The idea of electromagnetic radiation was first set out by Scottish Physicist James Clark Maxwell in 1865. he expanded on work done by Michael Faraday At the time no-one had a clue that they would lead to so many discoveries, including the radio filled world we live in now. In fact, for the next few years, although several people worked on Maxwell’s equations, and Heinrich Hertz famously proved the theory correct, no one had any idea that there were practical uses for electromagnetic waves.
Coming from right down at the bottom of the electromagnetic spectrum, radio waves can be identified as having a frequency lower than 300 GHz and/or a wavelength longer than one millimeter, but within the radio spectrum there are many bands of wavelengths which are used for different purposes. The very lowest band however, with wavelengths longer than 100,000km, is unused – radiation of this type is natural and originates in the earth, the atmosphere, the sun and the other stars. Above that, the Extremely Low Frequency (ELF) and Super Low Frequency (SLF) ranges are reserved for use in communication with submarines deep below the sea.
Very Low Frequency (VLF)radio waves have a frequency between 3KHz and 30 KHz. They are somewhat easier to handle than ELF, but can only penetrate the sea to around 130 feet depending on the precise frequency used and the amount of salt in the water. They are used to communicate with submarines and for communication inside mines, avalanche beacons and wireless heart rate monitors, the type used in fitness training. VLF is also used in radio navigation beacons and for time signals.
The range below 9 KHz has not been allocated by the ITU (International Telecommunication Union) and in some countries it can be used without a license. Whistlers, very low frequency waves (usually) generated by lightning are often found in this range, most between 3 and 5 kHz. It was this type of radio signature that the spaceships Voyagers 1 and 2 detected around Jupiter, leading scientists to conclude that there was lightning on the giant planet. Hiss is yet another type of ELF/VLF wave in this case generated by the plasma in the Earth’s magnetosphere or ionosphere.
Band five, the low frequency band is used for navigation, AM broadcasts (long wave) and time signals, while band six, the 300-3000kHz band is used for all medium wave broadcasts. Band seven is the region of the EM spectrum of interest to radio enthusiasts as this includes the amateur radio wavebands – wavelengths of 10 to 100 meters. 10 meters is typically used for amateur radio, while CB radio uses an 11 meter wavelength.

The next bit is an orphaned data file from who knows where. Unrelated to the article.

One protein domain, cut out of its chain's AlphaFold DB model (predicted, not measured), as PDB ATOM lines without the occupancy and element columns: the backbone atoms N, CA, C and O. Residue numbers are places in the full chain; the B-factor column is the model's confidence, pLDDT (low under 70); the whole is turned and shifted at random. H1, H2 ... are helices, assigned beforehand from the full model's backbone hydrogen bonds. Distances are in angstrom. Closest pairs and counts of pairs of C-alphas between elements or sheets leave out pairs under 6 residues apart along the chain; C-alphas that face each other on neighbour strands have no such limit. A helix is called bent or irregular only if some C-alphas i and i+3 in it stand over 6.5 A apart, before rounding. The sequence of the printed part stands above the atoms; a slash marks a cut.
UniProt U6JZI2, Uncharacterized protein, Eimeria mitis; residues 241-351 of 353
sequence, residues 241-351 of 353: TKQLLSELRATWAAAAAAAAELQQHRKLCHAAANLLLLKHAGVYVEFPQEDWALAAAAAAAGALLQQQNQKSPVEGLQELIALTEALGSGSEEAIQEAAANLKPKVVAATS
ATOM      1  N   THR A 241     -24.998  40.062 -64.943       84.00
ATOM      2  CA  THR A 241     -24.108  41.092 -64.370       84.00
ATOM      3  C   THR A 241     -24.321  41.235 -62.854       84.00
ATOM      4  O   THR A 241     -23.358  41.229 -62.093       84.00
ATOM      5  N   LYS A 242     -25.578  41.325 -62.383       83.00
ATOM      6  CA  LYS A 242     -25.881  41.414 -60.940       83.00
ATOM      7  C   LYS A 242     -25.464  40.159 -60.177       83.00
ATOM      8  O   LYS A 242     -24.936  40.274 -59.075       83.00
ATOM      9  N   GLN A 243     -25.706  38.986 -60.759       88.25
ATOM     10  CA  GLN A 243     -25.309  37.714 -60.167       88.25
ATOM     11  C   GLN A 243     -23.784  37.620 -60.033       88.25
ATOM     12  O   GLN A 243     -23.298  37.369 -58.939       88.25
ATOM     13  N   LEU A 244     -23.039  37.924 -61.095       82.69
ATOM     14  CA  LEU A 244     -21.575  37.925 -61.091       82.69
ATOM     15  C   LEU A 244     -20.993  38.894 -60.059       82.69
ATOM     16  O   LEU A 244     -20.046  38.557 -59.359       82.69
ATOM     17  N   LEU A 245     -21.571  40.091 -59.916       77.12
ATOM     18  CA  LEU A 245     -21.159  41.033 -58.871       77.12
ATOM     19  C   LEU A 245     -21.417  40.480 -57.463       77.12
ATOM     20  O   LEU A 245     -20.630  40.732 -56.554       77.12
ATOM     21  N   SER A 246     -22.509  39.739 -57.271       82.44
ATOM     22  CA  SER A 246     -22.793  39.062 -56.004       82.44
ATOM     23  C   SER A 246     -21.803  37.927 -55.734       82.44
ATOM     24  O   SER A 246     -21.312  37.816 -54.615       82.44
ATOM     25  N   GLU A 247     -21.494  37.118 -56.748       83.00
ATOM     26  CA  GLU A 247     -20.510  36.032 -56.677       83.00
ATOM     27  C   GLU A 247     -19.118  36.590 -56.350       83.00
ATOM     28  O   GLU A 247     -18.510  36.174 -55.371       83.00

Beyond this range, in band 8, lies VHF with television and FM radio. Band 9 includes televisions, microwave ovens, mobile phones and wireless LANS as well as blue-tooth and GPS systems. Band 10 is described as Super High Frequency and devoted to microwaves, wireless networks, radar and wireless USB while the Extremely High Frequency range (EHF, 30 to 300 GHz) is used by radio astronomers and microwave radio relays. These radio waves have a wavelength between one centimeter and 1 millimeter and are not suitable for us over long distances. Rain, for example, can absorb the signal and reduce it’s strength.
Beyond EHF is the highest part of the radio spectrum (but not the electro magentic spectrum) known as the Tera-hertz range as it falls between 300 Ghz and 3 Tera-hertz and has a wavelength between that of microwaves and far-infrared light. It has only recently become possible to generate radio waves in this Tera-hertz range at room temperature, previously super cooled equipment had been required. Scientists are still working on applications for the technology, however it seems likely that Tera-hertz waves (t-waves for short) will be able to penetrate both skin and fatty tissue and hence could be used as a possible replacement for x-rays which are far more harmful. They may also be used for imaging teeth. T-waves can also penetrate fabrics and plastic so may be used in security systems to scan people for concealed weapons.
CB occupies only a tiny portion of a tiny part of the vast spectrum of electromagnetic waves which range all the way from the huge wavelengths of radio to the tiny wavelengths of gamma rays which are smaller than the size of an atom. But don’t let their tiny share of the EM spectrum fool you. Radio waves are easily able to change our lives.
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